What I will say is that there is a lot of scary information out there about Marek's and mostly because only the very serious cases get diagnosed but there is a school of thought within the poultry profession that Marek's exists in more flocks than not to a greater or lesser extent. The more virulent strains are more likely to get diagnosed because people tend to get a necropsy done if they lose lots of birds in a short space of time whereas a bird or two lame (and sometimes recovered..... several of my Marek's birds have miraculously recovered from quite debilitating lameness only to suffer further outbreaks at a later date) or a chick with wry neck or a dropped wing or a dead hen occasionally does not give so much pause for thought unless you are familiar with the disease. Symptoms can be as subtle as a bird being unable to keep one eyelid fully open or as dramatic as floundering on their side in classic "Marek's splits" posture, unable to get up.... and everything in between.... or even sudden death with no previous sign of illness. It really is very difficult for people to comprehend unless they have had it diagnosed and experienced how it exhibits.
 

TennesseeFarm

Chirping
Oct 16, 2018
68
173
73
Jackson, Tennessee
Do you preventatively treat for coccidiosis? Did you notice and blood in any of the poop on the ground? Ive had chickens that start to look lethargic and died within a few days with coccidiosis. Some stumble and cant carry their own weight.

If you haven't treated your flock, I recommend routinely treating your flock with corid. Corid is not harsh on the body like sulmet is on chickens. Ive treated coccidiosis with sulmet and it made the chickens worse before they got better. Corid seems to do the job without harming the chickens. Even if coccidiosis isnt your problem its a good preventative.
 

rebrascora

Free Ranging
5 Years
Feb 14, 2014
7,127
8,773
556
Consett Co.Durham. UK
As a rule, chickens should not suffer from coccidiosis after their initial vulnerability as chicks because they develop resistance and should certainly not require routine Corid treatment as adults. The only time adult birds are prone to coccidiosis is if you move them to a new location where they are exposed to different strains than they have previously built up resistance to or if new birds are added to the flock and bring different strains in with them to infect the existing flock or if the birds' immune systems are compromised.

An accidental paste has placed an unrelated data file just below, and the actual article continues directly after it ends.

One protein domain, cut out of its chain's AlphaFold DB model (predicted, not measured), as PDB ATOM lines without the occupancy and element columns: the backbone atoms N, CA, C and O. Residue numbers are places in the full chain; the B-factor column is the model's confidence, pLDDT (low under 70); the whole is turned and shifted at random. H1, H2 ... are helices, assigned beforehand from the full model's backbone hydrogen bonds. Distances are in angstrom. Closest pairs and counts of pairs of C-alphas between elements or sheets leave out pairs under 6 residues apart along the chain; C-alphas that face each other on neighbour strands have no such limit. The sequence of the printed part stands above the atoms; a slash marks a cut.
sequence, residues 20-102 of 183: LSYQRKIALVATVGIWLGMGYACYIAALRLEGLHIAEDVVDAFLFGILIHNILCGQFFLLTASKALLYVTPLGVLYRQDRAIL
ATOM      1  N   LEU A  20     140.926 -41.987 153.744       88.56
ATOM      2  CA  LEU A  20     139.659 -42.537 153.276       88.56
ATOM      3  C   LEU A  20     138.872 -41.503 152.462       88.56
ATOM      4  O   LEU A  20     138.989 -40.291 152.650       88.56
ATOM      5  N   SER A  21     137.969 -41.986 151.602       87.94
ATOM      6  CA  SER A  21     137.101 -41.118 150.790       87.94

MyChickenShack

Songster
May 8, 2018
90
131
107
West Virginia
Thanks for all the info...I called my extension agency today after work and unable to get through and will try tomorrow. I also called the vet that I take our dogs and cats too, there is a vet in that office that sees poultry 3 days a week. The hen that has been in question the most was, as usual running around like no problem and the one I was suspicious of yesterday was also acting normal also...I have not identified any suspicious bloody stool anywhere though my chickens all free range over a large piece of property...I will use the information that you all have provided and move forward. Thanks again!
 

Eggcessive

Addict
Premium Feather Member
10 Years
Apr 3, 2011
63,219
56,711
1,322
southern Ohio
It really would help to get a necropsy on any that are showing symptoms, just to know if it is a problem. What part of WV are you located? I am close to Huntington, just over the river. I have never known of anyone getting a necropsy through the WV state vet, so it would be interesting to know how they deal with clients. Ohio apparently likes clients to go through a local vet which is more expensive and not always an option.

Chickens can suffer leg injuries and also can have leg bone deformities that can become worse with growing. Since Mareks vaccine takes 2-3 weeks to bring about immunity, it is always possible that chicks could become exposed to Mareks before that time. I know a few people around southern OH and in WV that have never seen Mareks, so hopefully it won’t be the problem.